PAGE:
Limited mobility can make getting enough exercise seem like a pipe dream, but there are many things you can do to make staying active a little bit easier.
One thing to note is that physical activity doesn’t have to be complicated or follow any kind of structured plan. You also don’t have to just do high-impact activities like jogging on a treadmill or a set of push-ups. Increasing your activity level can be as simple as doing something that gets your body moving.
If you struggle with limited mobility such as joint pain, chronic health conditions, or concerns with injuries or falls, consider the below tips for getting active on a regular basis and incorporating more movement into your day.
Tips for Getting Active with Limited Mobility
- Start Slow and Do Something Every Day. No one is asking you to run a marathon. Start slow with maybe one exercise or workout each day, even if it’s only for five or 10 minutes. Do something small every day until you increase your fitness level and maybe even see an improvement in your mobility.
- Walk around the House More: Even a few laps around the house can be effective if you are mostly sedentary. To shake things up, look for easy house work that needs tending to and you’ll kill two birds with one stone. For instance, vacuuming, dusting or sweeping.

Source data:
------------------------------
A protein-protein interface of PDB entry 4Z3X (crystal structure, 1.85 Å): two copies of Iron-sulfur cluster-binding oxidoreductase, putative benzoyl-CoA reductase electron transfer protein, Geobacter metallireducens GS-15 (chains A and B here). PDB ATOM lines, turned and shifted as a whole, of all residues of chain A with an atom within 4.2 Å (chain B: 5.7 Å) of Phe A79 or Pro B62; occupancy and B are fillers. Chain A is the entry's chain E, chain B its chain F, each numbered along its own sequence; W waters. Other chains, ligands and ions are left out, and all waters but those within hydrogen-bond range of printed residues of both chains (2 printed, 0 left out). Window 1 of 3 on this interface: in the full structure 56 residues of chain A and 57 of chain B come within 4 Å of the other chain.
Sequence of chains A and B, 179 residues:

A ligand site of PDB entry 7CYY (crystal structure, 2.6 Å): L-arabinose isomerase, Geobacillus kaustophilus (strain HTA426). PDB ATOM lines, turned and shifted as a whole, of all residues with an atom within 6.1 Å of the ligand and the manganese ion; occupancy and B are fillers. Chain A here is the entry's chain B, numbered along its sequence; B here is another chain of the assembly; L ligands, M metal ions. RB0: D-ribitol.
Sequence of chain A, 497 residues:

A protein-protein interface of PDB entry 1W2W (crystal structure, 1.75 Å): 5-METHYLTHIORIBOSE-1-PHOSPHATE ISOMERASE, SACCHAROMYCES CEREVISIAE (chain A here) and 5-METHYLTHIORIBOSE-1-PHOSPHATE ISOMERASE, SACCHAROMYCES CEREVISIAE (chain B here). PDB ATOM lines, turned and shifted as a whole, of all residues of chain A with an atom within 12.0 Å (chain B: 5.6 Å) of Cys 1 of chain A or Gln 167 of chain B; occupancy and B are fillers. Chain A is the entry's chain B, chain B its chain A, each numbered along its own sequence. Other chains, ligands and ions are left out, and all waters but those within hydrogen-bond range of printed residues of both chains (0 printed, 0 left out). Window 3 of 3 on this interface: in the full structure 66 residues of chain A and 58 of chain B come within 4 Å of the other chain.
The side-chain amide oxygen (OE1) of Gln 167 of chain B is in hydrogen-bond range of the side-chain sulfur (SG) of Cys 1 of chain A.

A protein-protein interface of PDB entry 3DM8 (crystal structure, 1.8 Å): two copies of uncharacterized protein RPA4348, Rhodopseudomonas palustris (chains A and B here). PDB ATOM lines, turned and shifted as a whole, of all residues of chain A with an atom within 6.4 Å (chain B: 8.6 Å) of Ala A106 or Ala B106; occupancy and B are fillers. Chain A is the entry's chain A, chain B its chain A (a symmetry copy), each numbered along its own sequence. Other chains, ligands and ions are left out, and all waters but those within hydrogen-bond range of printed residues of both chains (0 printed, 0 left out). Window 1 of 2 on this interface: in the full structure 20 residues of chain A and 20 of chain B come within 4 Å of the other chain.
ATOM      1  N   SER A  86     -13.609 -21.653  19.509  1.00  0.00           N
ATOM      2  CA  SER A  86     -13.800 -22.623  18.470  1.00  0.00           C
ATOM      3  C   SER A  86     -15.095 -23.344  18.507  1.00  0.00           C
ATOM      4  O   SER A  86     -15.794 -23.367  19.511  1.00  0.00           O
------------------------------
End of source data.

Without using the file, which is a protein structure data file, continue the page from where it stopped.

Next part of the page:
- Lift Light Weights. You can do a lot with a set of light weights anywhere from 1-5 pounds. Try lifting while you’re watching television or talking on the phone. To avoid injury or muscle strain, try to avoid exercising the same muscle group on consecutive days.
- Take More Nature Walks. This is a great way to get physical activity, relieve stress and dedicate time to mindfulness. You can do a short walk in your neighborhood, at the park or on a local nature trail.
- Try Water Aerobics. This is an excellent low-impact activity that is also fun and refreshing. Using your own pool or a local fitness center, water aerobics or light swimming can take pressure off your points and add resistance.
- Stretch Daily. This is super important for not just physical activity, but also for overall wellness. You can use a wall or a chair for balance if you need it. Stretching may also help you enjoy more freedom of movement.
One of the best things you can do to get active with limited mobility is to take pressure off yourself and be content with making small changes when you’re able to. Try to think of physical activity in a holistic sense. It doesn’t always have to include a workout tape, time at the gym or waking up in the morning for a 6 a.m. jog. The most important thing is that you start slow, adapt as necessary, and make gradual improvements.